"As so Western Tech was making the video game version of towering Inferno. The towering inferno. Satya Control. It's coming your way, and in that game, you play a firefighter who has to rescue people from different floors of this building. And each floor of the building was amazed. So Paul needed an algorithm that would generate those mazes. So are in. A friend went out one night having a beer and I explained the problem. And this is Duncan Duncan is Duncan Way ahead? Who is a graduate student in maths? U C l A. He goes. Oh, It's no problem. We can just generate an endless mates and you could take static pictures of it. And so he did the math and he didn't understand how to code. So I did the code and together we just dreamed it up over a couple beers and wrote it on bar napkins. So could you tell me a little bit about what happens now? You've got these bar napkins. You and Duncan leave the bar and I drove Duncan home. And I go back to my place and before I go to bed. Take all that all that stuff and just dump it into the machine. Very, very rough coding jobs, So I don't not gonna forget anything. Now, you know, in the retelling of the story that we've heard The scene that were given is that you is the author of This algorithm Could not remember how you how you did it. How you did the math. Is that part of the story True in any way, no way. No way. First off, partially written by Stoner. I don't smoke weed. Okay, very unlikely that I would have been able to gotten drunk and whacked out if around the bar is how would I have gotten home? I coded it up over the weekend. Very unlikely that I forgot nothing. Um, Now this is the point. When pulled, pulls out a big stack of papers. I have In my hand here, the entire thing documented the whole code paper printout. None of this electronic stuff that is going.
"graduate student" Discussed on KQED Radio
"Time So Western Tech was making the video game version of Towering Inferno. Towering Inferno is out of control. It's coming your way. And in that game, you play a firefighter who has to rescue people from different floors of this building, and each floor of the building was amazed. So Paul needed an algorithm that would generate those maces. So are in. A friend went out one night having a beer, and I explained the problem. And this is Duncan Duncan is Duncan We head who was a graduate student in maths. U C. L A. He goes. Oh, that's no problem. We can just generate an endless mates and you could take static pictures of it. And so he did the math and he didn't understand how to code. So I did the code. And together we just dreamed it up over a couple beers and wrote it on bar napkins. So could you tell me a little bit about what happens now? You've got these bar napkins. You and Duncan leave the bar and I drove Duncan home and I go back to my place and before I go to bed Take all that all that stuff and just dumping it in the machine. Very, very rough coding jobs, So I don't not gonna forget anything. Now, you know, in the retelling of the story that we've heard The scene that were given is that you is the author of This algorithm Could not remember how you how you did it. How you did the math. Is that part of the story True in any way, no way. No way. First off partially written by Stoner. I don't smoke weed. Okay, very unlikely that I would have been able to have gotten drunk and whacked out for out the bar is how would I have gotten home? I coded it up over the weekend. Very unlikely that I forgot nothing. Um, Now this is the point. When pulled, pulls out a big stack of papers I have in my hand here. The entire thing documented the whole code paper printout. None of this electronic.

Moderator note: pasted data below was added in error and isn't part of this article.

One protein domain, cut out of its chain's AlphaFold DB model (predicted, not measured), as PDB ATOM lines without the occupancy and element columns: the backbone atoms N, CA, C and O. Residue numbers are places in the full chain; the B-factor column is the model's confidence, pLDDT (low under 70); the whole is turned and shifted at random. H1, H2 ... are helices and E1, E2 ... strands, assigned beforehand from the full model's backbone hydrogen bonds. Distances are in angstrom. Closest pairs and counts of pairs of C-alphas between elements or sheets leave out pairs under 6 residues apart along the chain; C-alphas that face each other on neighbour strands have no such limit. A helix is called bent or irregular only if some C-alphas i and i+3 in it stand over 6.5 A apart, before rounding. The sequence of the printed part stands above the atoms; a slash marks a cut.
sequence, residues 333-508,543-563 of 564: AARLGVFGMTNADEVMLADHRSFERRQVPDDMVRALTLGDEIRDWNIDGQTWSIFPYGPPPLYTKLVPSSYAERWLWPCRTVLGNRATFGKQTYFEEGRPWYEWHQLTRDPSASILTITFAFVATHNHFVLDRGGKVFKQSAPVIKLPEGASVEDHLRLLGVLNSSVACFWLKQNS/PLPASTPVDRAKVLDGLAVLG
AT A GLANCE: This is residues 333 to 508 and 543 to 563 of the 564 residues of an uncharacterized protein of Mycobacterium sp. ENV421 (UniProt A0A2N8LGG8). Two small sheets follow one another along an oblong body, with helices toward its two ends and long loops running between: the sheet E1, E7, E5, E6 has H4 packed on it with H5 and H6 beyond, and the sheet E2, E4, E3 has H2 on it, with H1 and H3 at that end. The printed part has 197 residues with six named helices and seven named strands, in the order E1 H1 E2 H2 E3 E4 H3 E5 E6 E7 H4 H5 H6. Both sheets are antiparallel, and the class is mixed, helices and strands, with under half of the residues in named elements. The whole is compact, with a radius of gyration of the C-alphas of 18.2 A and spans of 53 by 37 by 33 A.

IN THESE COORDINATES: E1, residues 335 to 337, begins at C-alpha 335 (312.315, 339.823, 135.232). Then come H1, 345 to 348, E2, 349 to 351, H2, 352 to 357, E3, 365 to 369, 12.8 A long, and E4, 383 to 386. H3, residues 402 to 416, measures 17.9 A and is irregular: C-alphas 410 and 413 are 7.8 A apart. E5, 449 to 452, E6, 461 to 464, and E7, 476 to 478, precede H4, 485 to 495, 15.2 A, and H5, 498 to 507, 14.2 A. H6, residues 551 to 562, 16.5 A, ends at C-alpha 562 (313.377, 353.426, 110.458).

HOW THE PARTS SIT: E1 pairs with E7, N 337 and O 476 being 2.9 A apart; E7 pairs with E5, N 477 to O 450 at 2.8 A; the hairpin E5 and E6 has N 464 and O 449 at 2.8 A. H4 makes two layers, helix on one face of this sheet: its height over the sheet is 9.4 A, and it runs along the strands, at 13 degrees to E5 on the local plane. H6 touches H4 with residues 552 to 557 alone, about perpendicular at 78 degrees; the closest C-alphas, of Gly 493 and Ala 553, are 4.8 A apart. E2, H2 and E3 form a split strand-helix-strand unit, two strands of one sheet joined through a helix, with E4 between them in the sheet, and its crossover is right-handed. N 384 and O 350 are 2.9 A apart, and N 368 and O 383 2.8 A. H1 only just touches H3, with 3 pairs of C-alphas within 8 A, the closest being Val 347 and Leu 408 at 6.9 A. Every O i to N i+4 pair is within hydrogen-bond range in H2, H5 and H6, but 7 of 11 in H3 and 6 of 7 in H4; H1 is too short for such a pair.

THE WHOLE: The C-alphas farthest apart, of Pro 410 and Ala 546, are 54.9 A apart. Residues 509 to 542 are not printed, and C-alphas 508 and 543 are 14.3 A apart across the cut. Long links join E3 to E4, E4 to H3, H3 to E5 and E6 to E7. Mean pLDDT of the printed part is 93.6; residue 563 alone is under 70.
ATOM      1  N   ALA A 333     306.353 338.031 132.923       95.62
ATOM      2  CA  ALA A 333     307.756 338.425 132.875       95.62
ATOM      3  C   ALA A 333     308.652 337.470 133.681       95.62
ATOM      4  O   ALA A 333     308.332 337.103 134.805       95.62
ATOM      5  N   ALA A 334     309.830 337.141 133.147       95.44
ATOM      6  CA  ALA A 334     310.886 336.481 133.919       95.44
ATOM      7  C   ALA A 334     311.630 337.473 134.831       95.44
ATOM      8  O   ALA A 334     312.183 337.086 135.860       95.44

"graduate student" Discussed on KCRW